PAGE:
In-debt Tayside NHS board cuts paracetamol prescriptions to save cash

CREDIT: This story was first seen in The Sunday Post

A crisis-hit health board is to stop prescribing headache tablets in a bid to save cash, The Sunday Post reports.

NHS Tayside has banned one-off prescriptions for paracetamol and ibuprofen as managers attempt to plug a projected £44.1m shortfall this year.

Bosses hope the move, along with other cuts including axing all homeopathy services, will save up to £2.5m a year.

Earlier this month, health secretary Shona Robison said she was not confident the leadership was capable of managing its own finances.

Chief executive Lesley McLay has been replaced but remains on sick leave. The Scottish government has already loaned the board £33.2m.

Miles Briggs MSP, Scottish Conservative health spokesman, said: “NHS Tayside is going to need to find a lot of paracetamol to ban if it’s going to make any dent on its finances.

“This health board needs a root and branch review of its finances, not miniscule shortcuts. The fact boards are now having to take such measures demonstrates just how desperate the situation has become.”

NHS Tayside spends more than £1m every year prescribing everyday drugs such as paracetamol.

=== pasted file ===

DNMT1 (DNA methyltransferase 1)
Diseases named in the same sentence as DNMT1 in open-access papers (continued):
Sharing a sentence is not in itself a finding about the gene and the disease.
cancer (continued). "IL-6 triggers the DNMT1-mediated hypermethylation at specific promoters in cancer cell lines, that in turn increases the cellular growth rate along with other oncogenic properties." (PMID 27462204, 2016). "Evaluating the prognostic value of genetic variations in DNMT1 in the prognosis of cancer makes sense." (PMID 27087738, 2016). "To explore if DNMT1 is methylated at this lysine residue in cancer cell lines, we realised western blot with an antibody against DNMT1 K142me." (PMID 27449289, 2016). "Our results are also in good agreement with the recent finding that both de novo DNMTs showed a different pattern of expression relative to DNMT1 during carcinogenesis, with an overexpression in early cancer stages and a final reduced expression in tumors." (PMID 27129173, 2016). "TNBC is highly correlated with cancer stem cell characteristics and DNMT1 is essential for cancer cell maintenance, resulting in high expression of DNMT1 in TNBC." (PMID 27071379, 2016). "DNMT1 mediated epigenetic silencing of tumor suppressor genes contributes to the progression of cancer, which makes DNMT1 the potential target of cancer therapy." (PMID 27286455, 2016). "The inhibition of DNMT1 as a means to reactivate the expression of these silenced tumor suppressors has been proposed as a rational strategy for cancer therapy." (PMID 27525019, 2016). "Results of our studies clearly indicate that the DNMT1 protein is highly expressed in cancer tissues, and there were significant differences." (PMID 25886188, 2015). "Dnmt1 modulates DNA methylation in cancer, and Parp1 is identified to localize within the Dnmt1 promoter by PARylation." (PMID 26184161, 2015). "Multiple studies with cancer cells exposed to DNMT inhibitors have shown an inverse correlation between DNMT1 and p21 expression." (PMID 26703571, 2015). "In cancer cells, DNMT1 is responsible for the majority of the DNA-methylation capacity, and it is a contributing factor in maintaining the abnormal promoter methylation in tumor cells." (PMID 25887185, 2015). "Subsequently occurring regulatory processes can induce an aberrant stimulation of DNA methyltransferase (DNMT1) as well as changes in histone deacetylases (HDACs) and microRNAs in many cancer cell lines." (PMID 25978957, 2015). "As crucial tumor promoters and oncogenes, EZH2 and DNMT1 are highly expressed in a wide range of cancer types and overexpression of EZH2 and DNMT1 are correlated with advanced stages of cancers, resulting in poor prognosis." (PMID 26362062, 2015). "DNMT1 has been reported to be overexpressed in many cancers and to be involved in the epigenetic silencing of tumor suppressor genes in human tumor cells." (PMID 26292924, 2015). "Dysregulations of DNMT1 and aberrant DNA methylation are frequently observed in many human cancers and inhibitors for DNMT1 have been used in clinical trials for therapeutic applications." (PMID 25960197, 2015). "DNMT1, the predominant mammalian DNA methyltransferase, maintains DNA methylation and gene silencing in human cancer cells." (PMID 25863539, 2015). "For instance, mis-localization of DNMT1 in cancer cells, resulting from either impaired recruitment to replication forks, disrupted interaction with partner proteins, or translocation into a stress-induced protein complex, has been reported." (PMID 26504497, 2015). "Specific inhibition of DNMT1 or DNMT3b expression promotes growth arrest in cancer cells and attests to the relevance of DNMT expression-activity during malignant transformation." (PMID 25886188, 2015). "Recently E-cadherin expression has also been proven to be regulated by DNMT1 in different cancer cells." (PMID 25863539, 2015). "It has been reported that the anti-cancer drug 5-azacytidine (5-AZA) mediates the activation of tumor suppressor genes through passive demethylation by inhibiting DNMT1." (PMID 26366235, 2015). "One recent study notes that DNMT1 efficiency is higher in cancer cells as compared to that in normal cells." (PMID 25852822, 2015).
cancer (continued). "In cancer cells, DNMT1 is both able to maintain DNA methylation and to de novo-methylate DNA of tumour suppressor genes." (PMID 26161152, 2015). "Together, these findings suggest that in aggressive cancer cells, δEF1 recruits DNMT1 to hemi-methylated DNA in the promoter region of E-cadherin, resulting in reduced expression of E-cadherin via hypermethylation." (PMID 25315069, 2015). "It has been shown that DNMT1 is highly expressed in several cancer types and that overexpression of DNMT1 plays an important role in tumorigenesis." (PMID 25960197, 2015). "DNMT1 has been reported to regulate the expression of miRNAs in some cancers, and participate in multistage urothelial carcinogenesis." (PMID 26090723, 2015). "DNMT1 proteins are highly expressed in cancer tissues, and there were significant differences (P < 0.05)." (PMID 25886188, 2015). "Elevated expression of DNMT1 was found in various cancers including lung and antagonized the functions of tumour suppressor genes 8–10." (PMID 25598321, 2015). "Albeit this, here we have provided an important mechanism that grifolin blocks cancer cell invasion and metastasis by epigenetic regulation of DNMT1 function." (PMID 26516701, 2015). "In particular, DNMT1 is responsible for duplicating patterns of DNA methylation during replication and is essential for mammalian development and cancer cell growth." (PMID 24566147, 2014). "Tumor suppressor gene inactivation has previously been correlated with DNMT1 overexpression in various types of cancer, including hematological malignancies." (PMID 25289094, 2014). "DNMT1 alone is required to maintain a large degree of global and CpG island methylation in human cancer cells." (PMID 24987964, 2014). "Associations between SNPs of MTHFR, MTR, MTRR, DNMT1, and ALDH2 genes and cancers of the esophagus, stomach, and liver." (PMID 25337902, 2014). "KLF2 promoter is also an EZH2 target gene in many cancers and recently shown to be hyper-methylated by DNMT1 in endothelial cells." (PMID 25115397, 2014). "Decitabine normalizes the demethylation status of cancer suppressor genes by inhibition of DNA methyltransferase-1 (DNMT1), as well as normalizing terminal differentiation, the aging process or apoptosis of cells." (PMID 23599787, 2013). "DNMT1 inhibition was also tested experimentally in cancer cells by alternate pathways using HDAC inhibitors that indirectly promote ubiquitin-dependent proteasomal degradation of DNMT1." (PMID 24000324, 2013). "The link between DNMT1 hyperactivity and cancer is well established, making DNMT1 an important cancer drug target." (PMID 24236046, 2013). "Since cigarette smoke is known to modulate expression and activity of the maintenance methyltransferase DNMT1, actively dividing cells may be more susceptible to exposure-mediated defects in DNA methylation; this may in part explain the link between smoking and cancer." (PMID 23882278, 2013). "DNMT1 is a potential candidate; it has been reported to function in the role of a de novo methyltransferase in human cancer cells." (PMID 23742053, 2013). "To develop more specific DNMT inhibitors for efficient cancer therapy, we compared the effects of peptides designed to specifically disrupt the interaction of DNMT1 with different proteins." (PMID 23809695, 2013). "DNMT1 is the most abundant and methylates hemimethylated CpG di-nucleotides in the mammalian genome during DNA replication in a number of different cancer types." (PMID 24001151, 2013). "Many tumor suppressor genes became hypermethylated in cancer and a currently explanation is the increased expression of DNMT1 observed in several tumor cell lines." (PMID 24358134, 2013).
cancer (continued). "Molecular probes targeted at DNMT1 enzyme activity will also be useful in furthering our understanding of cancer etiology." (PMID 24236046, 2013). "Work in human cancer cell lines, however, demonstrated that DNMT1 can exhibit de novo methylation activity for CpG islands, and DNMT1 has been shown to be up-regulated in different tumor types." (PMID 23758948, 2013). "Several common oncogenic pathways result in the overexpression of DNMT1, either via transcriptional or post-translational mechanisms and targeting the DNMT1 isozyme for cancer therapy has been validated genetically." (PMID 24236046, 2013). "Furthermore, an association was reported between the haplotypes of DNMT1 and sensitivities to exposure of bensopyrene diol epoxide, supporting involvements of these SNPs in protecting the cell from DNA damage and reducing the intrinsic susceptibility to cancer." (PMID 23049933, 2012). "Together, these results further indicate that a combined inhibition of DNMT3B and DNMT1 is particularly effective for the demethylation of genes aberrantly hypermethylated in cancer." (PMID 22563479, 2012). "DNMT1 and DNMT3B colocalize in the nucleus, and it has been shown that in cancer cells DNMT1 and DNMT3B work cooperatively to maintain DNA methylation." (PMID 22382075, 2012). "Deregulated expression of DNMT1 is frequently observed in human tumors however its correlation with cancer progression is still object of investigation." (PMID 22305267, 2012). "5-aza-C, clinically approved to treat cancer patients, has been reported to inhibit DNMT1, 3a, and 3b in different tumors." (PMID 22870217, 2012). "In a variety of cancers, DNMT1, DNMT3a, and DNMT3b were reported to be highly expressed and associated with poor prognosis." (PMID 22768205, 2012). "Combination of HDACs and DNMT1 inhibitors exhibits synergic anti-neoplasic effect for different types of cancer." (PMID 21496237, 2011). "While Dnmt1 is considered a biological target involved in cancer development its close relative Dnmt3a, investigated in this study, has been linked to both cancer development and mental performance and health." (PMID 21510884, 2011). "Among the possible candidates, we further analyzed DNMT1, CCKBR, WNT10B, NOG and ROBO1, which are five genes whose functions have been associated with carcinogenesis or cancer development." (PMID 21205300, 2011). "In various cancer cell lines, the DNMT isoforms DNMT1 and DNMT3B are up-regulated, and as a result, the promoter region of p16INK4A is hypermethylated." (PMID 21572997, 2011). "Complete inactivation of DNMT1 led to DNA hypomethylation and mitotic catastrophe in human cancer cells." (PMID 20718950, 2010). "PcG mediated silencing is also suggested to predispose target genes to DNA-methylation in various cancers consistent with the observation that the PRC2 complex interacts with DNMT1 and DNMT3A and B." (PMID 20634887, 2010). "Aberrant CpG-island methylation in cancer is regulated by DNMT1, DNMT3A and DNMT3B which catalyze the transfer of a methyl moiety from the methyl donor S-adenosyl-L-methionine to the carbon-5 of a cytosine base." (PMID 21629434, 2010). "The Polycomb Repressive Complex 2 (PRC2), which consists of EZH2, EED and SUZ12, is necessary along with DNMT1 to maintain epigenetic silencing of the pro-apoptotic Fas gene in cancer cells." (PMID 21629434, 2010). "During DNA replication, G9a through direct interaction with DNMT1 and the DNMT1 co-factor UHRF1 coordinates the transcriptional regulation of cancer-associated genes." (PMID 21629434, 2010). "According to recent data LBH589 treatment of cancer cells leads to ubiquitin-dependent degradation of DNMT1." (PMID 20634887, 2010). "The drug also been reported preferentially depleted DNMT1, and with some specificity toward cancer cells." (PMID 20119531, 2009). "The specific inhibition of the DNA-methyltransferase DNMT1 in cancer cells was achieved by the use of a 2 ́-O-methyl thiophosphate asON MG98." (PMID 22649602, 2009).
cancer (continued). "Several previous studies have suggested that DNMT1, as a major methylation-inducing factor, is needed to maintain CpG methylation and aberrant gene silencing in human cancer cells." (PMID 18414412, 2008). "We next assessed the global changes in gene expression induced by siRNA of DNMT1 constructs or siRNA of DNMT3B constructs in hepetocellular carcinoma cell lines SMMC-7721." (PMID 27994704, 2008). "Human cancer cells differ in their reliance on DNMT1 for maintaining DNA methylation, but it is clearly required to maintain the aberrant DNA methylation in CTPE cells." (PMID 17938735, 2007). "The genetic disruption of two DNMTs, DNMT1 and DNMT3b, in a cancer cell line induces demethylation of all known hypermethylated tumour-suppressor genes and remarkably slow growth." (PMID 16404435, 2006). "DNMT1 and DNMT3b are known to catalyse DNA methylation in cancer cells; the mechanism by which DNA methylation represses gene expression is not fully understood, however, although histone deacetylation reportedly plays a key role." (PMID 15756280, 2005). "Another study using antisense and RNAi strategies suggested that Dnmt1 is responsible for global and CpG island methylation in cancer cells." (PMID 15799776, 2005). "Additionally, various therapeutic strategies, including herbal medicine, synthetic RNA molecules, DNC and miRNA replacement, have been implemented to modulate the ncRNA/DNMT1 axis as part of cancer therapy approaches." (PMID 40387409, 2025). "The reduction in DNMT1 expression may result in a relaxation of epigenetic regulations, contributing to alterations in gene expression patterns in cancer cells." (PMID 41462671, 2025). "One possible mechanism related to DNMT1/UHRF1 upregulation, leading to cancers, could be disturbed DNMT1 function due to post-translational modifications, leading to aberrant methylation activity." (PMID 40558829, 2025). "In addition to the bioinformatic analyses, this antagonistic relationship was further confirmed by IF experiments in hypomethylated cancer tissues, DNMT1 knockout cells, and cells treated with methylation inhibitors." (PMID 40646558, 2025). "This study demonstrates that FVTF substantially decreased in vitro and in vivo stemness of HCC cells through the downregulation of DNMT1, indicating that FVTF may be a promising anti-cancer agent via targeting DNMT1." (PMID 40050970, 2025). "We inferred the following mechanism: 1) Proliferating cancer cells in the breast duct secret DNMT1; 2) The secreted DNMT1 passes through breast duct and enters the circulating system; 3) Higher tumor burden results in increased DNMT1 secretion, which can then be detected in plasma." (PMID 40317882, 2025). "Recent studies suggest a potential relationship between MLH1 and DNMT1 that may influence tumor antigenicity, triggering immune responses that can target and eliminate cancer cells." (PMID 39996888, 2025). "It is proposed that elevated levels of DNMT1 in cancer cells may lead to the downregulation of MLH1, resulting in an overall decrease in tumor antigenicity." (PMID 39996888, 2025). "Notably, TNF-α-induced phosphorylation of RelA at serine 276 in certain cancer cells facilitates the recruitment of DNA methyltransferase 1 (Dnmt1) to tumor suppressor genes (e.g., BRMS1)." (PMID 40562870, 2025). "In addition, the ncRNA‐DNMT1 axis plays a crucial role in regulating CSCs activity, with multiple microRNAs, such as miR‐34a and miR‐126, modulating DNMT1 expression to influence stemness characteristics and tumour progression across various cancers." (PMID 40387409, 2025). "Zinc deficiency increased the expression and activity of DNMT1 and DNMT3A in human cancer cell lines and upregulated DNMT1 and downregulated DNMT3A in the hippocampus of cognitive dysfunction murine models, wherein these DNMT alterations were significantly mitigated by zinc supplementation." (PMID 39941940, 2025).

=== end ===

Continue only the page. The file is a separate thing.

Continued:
Cutting homeopathic medicine prescriptions is expected to save £30,000 a year.

Jenny Marra, Labour MSP for North East Scotland, said: “NHS Tayside must be careful to strike the balance between giving people the medication they need and ensuring that they take the practical steps needed to balance the books.”

Meanwhile, a Tayside board member has criticised the Scottish government for not giving the NHS enough money.

Dr Andrew Cowie, a GP in Dundee, is recorded in board meeting minutes as saying that “the current level of funding from Scottish government was inappropriate.” A NHS Tayside spokeswoman said: “There are no plans to stop prescribing ibuprofen or paracetamol in primary care where they are felt to be clinically appropriate.

“These medications are readily available over the counter in supermarkets and community pharmacies at very low cost.

“When they are only required in very small numbers and for a short period of time, it is not necessary to see a GP to request a prescription.”

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